Social Mechanisms and the Quality of Cooperation: Are Europe and the EU Really All That Different?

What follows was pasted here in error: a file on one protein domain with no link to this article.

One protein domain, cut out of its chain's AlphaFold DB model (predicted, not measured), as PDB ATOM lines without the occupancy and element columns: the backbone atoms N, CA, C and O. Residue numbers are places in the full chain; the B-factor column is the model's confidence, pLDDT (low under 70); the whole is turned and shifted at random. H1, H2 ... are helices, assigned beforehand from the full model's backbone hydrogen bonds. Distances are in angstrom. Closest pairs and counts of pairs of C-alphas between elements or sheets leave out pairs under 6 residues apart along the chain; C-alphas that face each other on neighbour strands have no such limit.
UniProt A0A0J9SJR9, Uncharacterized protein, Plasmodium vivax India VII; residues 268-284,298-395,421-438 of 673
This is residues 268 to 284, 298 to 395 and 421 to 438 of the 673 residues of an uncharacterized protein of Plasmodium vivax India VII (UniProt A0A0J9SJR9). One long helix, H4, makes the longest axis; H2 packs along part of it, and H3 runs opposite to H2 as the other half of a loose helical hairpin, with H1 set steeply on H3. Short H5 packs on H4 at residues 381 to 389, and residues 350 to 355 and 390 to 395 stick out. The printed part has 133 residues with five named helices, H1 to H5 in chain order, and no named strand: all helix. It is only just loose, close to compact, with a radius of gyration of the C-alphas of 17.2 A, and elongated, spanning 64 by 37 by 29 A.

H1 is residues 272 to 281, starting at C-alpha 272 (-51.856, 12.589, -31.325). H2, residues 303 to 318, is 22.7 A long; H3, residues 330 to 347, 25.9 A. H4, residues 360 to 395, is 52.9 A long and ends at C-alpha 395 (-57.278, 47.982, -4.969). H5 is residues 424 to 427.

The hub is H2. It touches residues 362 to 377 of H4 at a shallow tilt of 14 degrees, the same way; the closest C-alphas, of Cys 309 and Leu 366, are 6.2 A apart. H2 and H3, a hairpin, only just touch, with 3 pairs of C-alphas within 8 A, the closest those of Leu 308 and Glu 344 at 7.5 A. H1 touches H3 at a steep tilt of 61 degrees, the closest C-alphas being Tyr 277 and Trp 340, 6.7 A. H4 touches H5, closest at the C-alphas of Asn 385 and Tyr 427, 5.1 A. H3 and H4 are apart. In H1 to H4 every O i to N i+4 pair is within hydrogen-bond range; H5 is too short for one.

Drawing upon a multi-faceted understanding of human rationality, this essay highlights the role of three generic social mechanisms - strategic calculation, cognitive role playing and normative suasion - in promoting differing degrees of cooperation within international institutions. I focus in particular on the last, persuasive, mechanism and its ability to bring about deep cooperation - that is, preference or identity shift - in contemporary Europe. A growing body of empirical work suggests that, while Europe is different when it comes to the workings of its regional institutions, it is not as different as some of the headline stories suggest. Indeed, at the elite level, we see little evidence of bureaucrats and policymakers 'going native' when working in EU institutions, while, more generally, the emergence of a distinctly European identity, spurred by regional institutions, is at best a distant prospect.
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